It will do at a pinch

PUBLISHED : Tuesday, 17 January, 2012, 12:00am
UPDATED : Tuesday, 17 January, 2012, 12:00am


A little less than 10 years ago, biochemist and strict vegan Dr James Costello was holidaying on Hainan Island. His routine was to work out before a poolside lunch. He would request dishes with no added salt, as he believed that eating too much of it could lead to high blood pressure and a greater risk of heart disease.

The operator running the restaurant also ran the health club, and one day while taking Costello's order inquired about the no-salt diet. 'We Chinese know that salt is a battery for your kidneys,' the operator admonished. 'Salt is key to life and strength.'

Costello went home and looked into the matter. Sure enough, he found that the body's cells need sodium chloride to balance bodily fluids and help nerve and muscle functions. One of the most common ways to get sodium is through salt.

'But we grew up with table salt, which is highly processed at 650 degrees Celsius and stripped of its minerals. It has an anti-caking agent to stop it from sticking together. Table salt is something unnatural the body can't recognise,' Costello says.

Instead, he turned to saffron-pink Himalayan salt. It was created 300 million years ago, he says, 'before pollution.' As sea water dried out, its salt became embedded into the rock, where it is now found. Crushed crystals contain from 70 to 90 trace minerals and have properties that can balance blood pH (acidity/alkalinity) levels and blood pressure.

Costello saw how it was different to the 'bad' salt and began importing pink salt crystals. These are double ground in Hong Kong and sold by the company he formed with his brother, Stephen James Luxury Organics.

'All the time I was questioning being vegan and vegetarian because I always felt a little weak. After taking in some salt, I really did notice an energy increase,' Costello says.

Is salt suddenly good for us? Mimi Sham, a registered dietitian, agrees it has always been fundamental to health, and that salts like the pink Himalayan option are closer to the natural salts humans consumed for years. 'Historically, that's where we got salt for seasoning to make things taste better,' she says.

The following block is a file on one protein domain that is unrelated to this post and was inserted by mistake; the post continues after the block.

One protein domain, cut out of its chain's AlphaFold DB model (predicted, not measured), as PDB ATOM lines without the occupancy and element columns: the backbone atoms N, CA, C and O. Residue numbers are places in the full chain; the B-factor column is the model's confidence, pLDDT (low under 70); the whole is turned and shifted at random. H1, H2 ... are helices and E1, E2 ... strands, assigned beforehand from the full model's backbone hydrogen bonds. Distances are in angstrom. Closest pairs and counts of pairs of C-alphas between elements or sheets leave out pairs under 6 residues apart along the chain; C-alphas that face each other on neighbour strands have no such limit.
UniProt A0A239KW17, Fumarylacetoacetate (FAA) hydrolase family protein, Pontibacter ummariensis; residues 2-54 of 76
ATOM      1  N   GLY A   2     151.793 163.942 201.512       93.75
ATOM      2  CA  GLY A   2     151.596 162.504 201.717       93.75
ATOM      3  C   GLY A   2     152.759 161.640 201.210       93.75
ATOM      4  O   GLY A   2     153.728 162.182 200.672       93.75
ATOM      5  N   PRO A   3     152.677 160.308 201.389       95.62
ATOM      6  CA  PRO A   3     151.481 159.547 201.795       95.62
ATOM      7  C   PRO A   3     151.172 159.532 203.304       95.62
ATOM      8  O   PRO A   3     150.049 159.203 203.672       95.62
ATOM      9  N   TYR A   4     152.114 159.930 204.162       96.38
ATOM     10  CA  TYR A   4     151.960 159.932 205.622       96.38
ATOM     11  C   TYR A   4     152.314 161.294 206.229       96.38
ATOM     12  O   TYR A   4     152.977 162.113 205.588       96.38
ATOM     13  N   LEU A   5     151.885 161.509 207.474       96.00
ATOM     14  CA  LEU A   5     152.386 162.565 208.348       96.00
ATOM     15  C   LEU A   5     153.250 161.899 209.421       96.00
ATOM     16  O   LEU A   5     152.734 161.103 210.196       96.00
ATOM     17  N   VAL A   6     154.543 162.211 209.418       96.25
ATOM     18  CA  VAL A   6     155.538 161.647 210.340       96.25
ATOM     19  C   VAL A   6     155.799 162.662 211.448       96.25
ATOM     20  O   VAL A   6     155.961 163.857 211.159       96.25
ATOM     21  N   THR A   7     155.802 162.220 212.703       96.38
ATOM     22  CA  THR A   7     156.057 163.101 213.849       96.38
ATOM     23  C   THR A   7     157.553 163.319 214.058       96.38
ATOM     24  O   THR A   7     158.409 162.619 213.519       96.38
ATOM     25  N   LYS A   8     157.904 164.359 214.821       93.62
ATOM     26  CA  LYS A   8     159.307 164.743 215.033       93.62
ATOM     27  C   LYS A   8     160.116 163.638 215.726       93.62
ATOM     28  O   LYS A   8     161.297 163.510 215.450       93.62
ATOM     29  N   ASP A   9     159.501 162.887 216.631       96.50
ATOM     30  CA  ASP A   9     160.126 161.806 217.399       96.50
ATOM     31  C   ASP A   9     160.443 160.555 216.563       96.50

Still, consumers may need to evaluate their lifestyles before refilling the salt shaker. Natural salts have been shown to contain more trace minerals than mass-produced salts, including magnesium, a mineral fundamental to good health that is good for bone formation and energy release, Sham says. Levels of sodium in both types remain the same.

According to the British Food Standards Agency, salt is made up of two components - sodium and chloride. It is the sodium in salt that can lead to health problems. There is about 2,400mg of sodium in six grams (about one teaspoon) of salt. The World Health Organisation and the Food and Agriculture Organisation of the United Nations suggest that sodium intake should be less than 2,000 mg (or 5 grams of salt) a day.

The ubiquity of processed food in the modern diet means many people consume an excessive amount of salt. It is used to prolong a product's shelf life, as well as to add flavour.

The Hong Kong diet is particularly prone to high sodium content. Traditional foods like soy sauce, pickled vegetables, salted fish and egg snacks are all culprits. Western processed food and a preference for eating out contribute to the problem.

A local study from 2000 to 2002 by Chinese University found that the average salt intake here was 9.9 grams a day - almost double the WHO's guidelines.

But even the guidelines are generous, says Patricia Chiu, a registered dietitian and nutrition expert with World Cancer Research Fund Hong Kong.

'The amount of sodium we need is actually very small; much lower than the recommended intake,' she says. The study suggested that 75 to 80 per cent of Hongkongers' salt intake came from eating processed food, including shop-bought stocks, sauces and soups, meat and MSG.

'It's the amount of sodium we should be watching,' Chiu says. This means natural salt products are not beneficial unless they are part of a natural diet. Chiu says preparing food from scratch using whole, fresh foods is a key way to lower salt intake. She advises using herbs and spices as seasonings rather than salt. Chives, chilli, curry powder, coriander, basil, garlic, ginger, black pepper, lemon juice and vinegar are just some of the options, she says.

Avoid eating out too often, and when you do, be choosy. Even pre-made salad dressings are full of additives, preservatives and sodium, so try ordering salads dry, with a wedge of lemon.